Now the Macron government is pushing for a "Charter of Imams," a set of principles which would define an Islam of France. The charter was published late last month, but with several Muslim organisations refusing to sign on - a crisis of legitimacy will likely cloud its implementation.
But for a state that touts its secular credentials, Macron's government hasn't been shy about involving his government in shaping Islam in the country.
"The French Charter of Imams signals to Muslims that they have to fully assimilate and have no right to be free human beings with dignity," says Hafez speaking to TRT World.
The body tasked with transcribing and publishing Macron's vision of a ‘French Islam’ is the French Council of the Muslim Faith (CFCM).
Founded in 2003 by the then French Interior Minister Nicholas Sarkozy, the CFCM, from its inception has been a controversial body with no legal standing but acts as a conduit between the French state and the Muslim population. CFCM did not respond to questions submitted by TRT World.
The President of CFCM, Mohammed Moussaoui, surprised many recently when he declared that Muslims in the country don't face discrimination.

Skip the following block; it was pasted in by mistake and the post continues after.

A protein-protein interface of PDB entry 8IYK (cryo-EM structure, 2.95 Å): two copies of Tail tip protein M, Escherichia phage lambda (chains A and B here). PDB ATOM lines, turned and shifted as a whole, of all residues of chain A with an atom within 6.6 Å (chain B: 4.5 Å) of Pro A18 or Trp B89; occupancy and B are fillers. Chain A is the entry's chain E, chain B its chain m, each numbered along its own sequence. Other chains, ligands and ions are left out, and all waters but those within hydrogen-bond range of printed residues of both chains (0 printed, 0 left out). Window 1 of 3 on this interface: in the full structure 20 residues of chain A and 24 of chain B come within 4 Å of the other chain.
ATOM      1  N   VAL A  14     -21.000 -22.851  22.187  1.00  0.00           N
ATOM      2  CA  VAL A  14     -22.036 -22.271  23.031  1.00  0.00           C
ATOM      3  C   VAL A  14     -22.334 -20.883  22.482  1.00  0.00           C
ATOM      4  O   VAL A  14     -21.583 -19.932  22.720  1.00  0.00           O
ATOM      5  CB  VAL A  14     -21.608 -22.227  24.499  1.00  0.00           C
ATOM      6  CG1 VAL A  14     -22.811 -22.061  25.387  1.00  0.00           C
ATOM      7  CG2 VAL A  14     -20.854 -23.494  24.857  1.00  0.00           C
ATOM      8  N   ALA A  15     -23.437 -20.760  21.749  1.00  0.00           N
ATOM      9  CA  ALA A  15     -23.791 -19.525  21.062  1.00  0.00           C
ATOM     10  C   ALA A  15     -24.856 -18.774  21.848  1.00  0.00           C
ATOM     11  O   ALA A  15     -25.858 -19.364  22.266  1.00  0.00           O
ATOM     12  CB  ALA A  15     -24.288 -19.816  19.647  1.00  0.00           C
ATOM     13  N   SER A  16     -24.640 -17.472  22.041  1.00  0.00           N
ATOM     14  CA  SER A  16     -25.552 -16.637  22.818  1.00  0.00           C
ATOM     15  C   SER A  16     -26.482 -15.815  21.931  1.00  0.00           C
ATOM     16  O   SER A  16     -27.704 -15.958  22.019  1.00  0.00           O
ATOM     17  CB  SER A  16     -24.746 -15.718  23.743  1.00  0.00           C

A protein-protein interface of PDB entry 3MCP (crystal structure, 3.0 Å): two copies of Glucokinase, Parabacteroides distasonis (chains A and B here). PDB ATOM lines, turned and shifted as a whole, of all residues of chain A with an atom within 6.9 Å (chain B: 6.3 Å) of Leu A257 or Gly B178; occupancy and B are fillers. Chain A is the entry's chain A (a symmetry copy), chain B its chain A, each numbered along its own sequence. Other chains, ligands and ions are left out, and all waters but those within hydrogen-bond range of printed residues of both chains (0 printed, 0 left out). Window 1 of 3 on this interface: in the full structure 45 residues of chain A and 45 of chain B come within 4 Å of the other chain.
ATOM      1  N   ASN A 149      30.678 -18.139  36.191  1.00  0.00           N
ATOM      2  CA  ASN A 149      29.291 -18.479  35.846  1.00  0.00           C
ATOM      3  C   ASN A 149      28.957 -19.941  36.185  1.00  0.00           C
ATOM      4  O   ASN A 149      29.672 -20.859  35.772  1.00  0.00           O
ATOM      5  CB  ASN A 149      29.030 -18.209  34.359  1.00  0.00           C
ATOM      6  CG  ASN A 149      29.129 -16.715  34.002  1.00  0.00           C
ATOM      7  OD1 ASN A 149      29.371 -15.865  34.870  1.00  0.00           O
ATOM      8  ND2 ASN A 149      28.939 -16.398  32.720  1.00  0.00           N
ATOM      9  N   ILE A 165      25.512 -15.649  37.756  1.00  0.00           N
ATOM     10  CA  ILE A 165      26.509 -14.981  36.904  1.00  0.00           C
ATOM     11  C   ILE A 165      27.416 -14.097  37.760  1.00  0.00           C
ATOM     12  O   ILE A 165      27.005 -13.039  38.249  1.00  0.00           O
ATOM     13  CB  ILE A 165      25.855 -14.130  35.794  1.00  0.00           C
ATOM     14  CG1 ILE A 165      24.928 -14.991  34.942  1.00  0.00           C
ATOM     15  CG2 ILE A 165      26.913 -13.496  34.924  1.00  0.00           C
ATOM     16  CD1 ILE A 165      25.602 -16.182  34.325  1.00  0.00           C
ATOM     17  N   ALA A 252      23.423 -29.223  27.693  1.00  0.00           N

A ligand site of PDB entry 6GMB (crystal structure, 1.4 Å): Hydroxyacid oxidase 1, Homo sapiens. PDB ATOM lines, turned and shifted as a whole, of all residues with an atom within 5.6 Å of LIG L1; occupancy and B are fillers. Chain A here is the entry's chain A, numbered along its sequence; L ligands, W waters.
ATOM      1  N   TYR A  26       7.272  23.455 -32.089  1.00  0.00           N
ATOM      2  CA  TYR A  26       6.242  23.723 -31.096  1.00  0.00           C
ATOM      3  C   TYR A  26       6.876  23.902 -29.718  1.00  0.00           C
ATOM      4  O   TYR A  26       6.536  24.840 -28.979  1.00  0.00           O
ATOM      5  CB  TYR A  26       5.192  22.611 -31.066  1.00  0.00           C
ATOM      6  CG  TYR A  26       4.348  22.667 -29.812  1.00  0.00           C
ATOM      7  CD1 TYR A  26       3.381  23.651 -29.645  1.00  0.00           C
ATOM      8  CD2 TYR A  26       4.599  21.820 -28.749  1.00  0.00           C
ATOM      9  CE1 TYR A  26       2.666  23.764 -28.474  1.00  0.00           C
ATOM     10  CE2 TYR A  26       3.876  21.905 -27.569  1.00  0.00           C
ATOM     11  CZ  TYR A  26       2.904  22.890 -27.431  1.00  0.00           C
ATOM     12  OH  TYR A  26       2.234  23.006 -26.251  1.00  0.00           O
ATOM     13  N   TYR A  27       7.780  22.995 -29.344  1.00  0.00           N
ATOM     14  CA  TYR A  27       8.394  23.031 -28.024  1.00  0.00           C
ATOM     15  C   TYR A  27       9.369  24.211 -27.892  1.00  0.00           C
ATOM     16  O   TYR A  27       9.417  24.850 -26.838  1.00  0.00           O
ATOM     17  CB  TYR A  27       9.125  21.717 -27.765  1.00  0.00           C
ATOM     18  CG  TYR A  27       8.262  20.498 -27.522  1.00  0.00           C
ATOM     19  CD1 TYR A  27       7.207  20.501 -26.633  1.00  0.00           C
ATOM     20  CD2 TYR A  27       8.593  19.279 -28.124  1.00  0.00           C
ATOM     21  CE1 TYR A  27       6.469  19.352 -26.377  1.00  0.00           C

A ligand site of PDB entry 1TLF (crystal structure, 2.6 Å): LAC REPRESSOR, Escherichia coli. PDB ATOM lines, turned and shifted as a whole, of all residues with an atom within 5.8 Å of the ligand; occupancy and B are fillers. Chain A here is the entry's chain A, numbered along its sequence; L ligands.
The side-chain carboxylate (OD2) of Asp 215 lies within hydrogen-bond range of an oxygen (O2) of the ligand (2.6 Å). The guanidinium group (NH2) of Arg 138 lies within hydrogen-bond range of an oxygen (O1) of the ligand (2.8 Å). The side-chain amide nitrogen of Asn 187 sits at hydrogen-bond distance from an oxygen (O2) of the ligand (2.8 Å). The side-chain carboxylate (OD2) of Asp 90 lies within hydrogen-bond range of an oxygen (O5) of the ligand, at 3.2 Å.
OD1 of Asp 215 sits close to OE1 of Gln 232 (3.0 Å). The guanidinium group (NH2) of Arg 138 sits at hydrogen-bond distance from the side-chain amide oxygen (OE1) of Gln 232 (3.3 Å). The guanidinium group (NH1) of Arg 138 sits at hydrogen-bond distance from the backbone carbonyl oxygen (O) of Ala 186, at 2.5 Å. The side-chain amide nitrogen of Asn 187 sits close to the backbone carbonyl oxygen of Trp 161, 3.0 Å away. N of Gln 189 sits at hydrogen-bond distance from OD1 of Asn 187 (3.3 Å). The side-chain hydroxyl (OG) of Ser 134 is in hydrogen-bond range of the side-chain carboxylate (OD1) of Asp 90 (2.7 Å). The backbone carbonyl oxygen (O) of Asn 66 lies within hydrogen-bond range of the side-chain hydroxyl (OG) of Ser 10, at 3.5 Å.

That's precisely the type of narrative the Elysee Palace wants Muslims to buy into and which the Charter of Imams now promotes.
In Article 9, the charter states that the "denunciation of alleged State racism" will be considered an act of "defamation." In an act of victim-blaming, the document even says that speaking about state racism "exacerbates both anti-Muslim hatred and anti-France hatred."
The document also seeks to ban mosques from engaging in "political speeches about foreign conflicts." Discussions about political injustices around the world, humanitarian crises in Palestine or Mali, places that France finds itself in a less than flattering position, could be deemed a form of extremism, or worse, separatism. Speeches in mosques "hostile to French foreign policy" will also be banned.
When Farid Slim, a former imam in Chambery, an Alpine town in southeast France, first heard about the Charter of Imams, surprise quickly gave way to "indignation."
"It's clearly established that terrorists did not attend mosques, so why point the finger at imams?" he asked, speaking to TRT World.
France's principles of secularism "guarantee the neutrality of the state" towards religion, but this charter, says Slim, is an attempt at "interference in Muslim worship."
Slim is also concerned that the charter will "stigmatise" Muslims. By requiring Muslims and imams to adopt the French Republican principles, it assumes, says Slim, that Muslims were not already following them.